Plaintiff seeks judicial review of a final decision of the Commissioner of Social Security ("Commissioner") denying his application for Supplemental Security Income ("SSI") under Title XVI of the Social Security Act. The parties' cross-motions for summary judgment are pending. For the reasons discussed below, the court grants the Commissioner's motion and denies plaintiff's motion. ////
Plaintiff applied for SSI benefits on August 19, 2008, alleging that he had been disabled since January 1, 2001. Administrative Record ("AR") 102-109. Plaintiff's application was initially denied on September 18, 2008, and upon reconsideration on November 19, 2008. Id. at 60, 70. On October 7, 2009, a hearing was held before administrative law judge ("ALJ") Stanley R. Hogg. Id. at 29-51. Plaintiff was represented by counsel at the hearing, at which he and a third party testified. Id.
On December 4, 2009, the ALJ issued a decision finding that plaintiff
was not disabled under section 1614(a)(3)(A) of the act.*fn2
Id. at 16-25. The ALJ made the following specific
1. The claimant has not engaged in substantial gainful activity since August 19, 2008, the supplemental security income application date (20 CFR 416.971 et seq.).
2. The claimant has the following severe impairments: degenerative disc disease of the lumbar spine and carpal tunnel syndrome of the right hand (20 CFR 416.920(c)). ...
3. The claimant does not have an impairment or combination of impairments that meets or medically equals one of the listed impairments in 20 CFR Part 404, Subpart P, Appendix 1 (20 CFR 416.920(d), 416.925 and 416.926). ...
4. After careful consideration of the entire record, the undersigned finds that the claimant has the residual functional capacity to perform the full range of light work as defined in 20 CFR 416.967(b). He is able to push, pull, lift, and carry 20 pounds occasionally and 10 pounds frequently. He is not limited in sitting. He can walk and stand for 6 hours per day. He does not require an assistive device for ambulation. He can perform postural activities, i.e. kneeling, crawling, and crouching frequently. He can occasionally bend. Agility, i.e. walking on uneven terrain, climbing ladders, or working at heights can be done on an occasional basis. He is not restricted in using his left upper extremity for fine or gross manipulative movements. He can use his right upper extremity for gross manipulation without restriction. He can use his right upper extremity for fine manipulation on an occasional basis given his carpal tunnel syndrome. ...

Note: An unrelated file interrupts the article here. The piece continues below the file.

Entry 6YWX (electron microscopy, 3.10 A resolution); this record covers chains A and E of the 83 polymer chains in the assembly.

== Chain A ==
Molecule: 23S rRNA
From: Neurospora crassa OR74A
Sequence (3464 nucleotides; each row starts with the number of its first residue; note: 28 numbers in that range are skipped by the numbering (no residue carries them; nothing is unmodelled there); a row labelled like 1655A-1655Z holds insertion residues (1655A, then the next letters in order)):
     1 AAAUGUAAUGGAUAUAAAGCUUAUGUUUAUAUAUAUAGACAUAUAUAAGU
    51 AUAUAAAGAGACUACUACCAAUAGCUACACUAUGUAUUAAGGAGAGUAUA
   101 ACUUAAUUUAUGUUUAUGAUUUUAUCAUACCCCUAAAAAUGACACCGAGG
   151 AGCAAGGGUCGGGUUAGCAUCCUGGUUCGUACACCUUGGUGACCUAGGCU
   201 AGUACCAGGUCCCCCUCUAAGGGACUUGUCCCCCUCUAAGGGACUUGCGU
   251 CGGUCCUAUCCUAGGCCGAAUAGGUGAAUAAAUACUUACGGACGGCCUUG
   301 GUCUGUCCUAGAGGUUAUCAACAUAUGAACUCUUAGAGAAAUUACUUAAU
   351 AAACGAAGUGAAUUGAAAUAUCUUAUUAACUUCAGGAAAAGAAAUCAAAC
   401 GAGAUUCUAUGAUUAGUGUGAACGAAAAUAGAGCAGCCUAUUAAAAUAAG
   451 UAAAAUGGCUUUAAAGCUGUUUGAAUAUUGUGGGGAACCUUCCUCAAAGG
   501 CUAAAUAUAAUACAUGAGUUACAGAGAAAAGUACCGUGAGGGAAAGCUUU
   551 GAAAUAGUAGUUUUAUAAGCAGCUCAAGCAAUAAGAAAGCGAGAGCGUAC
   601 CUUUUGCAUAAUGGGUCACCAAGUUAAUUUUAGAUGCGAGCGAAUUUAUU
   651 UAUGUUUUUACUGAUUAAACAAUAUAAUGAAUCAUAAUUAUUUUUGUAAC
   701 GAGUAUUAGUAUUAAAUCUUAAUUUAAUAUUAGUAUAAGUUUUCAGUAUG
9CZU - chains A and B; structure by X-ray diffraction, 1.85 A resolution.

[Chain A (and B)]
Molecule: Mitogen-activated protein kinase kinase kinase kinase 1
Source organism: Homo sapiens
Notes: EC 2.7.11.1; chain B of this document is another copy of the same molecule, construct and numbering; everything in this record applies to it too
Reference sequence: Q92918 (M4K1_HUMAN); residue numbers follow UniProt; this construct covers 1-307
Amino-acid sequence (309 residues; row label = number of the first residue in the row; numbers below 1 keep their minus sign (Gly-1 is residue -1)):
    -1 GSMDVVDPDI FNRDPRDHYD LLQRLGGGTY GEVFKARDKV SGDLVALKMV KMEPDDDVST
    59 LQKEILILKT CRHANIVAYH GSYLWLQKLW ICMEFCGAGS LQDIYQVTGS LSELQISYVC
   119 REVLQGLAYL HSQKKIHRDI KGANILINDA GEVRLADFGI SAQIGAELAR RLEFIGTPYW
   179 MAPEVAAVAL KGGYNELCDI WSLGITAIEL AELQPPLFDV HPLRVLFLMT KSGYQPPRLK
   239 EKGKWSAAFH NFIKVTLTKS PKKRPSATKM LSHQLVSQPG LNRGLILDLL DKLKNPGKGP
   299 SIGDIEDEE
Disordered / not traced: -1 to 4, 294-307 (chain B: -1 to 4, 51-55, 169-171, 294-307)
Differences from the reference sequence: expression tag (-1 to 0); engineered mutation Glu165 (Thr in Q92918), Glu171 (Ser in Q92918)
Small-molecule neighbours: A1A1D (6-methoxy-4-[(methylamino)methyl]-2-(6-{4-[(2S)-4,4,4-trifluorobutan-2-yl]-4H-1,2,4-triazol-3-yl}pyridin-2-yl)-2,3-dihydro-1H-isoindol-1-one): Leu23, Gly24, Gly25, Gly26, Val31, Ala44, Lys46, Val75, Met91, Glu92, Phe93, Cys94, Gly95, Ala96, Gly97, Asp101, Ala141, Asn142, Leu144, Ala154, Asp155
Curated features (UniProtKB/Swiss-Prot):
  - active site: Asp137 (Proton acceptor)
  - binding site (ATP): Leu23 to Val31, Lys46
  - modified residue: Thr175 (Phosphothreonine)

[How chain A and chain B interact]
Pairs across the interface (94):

5. The claimant has no past relevant work, as he has not performed substantial gainful activity in the past 15 years. (20 CFR 416.965). ...
6. The claimant was born [in] 1960 and was 48 years old, which is defined as a younger individual age 18-49, on the date the application was filed (20 CFR 416.963).
7. The claimant has at least a high school education and is able to communicate in English (20 CFR 416.964).
8. Transferability of job skills is not an issue because claimant does not have past relevant work (20 CFR 416.968).
9. Considering the claimant's age, education, work experience, and residual functional capacity, there are jobs that exist in significant numbers in the national economy that the claimant can perform (20 CFR 416.969 and 416.969(a)).
10. The claimant has not been under a disability, as defined in the Social Security Act, since August 19, 2008, the date the application was filed (20 CFR 416.920(g)).
Plaintiff's request for review by the Appeals Council was denied on May 13, 2011, leaving the ALJ's decision as the final decision of the Commissioner of Social Security. Id. at 5-8.
The Commissioner's decision that a claimant is not disabled will be upheld if the findings of fact are supported by substantial evidence in the record and the proper legal standards were applied. Schneider v. Comm'r of the Soc. Sec. Admin., 223 F.3d 968, 973 (9th Cir. 2000); Morgan v. Comm'r of the Soc. Sec. Admin., 169 ...